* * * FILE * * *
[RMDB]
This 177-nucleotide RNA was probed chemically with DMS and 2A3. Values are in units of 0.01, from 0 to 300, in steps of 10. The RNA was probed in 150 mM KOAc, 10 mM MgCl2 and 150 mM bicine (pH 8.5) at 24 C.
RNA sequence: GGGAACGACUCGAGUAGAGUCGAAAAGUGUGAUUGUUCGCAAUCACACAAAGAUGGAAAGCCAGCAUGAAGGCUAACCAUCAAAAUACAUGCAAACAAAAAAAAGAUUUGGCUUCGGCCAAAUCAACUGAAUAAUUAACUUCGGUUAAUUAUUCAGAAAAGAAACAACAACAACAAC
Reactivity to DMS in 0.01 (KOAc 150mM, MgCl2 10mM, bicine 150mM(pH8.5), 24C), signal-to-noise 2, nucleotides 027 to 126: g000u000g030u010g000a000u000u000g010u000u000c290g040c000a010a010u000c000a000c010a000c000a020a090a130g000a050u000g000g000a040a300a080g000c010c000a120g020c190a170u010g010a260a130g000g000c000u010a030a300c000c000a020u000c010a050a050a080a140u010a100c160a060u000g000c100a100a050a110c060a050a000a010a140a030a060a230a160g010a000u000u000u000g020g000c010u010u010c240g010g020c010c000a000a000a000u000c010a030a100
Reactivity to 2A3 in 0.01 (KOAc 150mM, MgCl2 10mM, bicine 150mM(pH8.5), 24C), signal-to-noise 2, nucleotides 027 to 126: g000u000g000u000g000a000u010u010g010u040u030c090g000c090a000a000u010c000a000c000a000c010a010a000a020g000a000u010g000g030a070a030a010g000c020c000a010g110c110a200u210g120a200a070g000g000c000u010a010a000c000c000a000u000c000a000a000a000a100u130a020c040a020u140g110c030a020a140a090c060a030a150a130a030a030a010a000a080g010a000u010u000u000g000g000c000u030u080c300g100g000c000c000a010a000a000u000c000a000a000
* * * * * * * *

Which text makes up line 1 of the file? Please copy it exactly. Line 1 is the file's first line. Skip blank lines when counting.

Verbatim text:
[RMDB]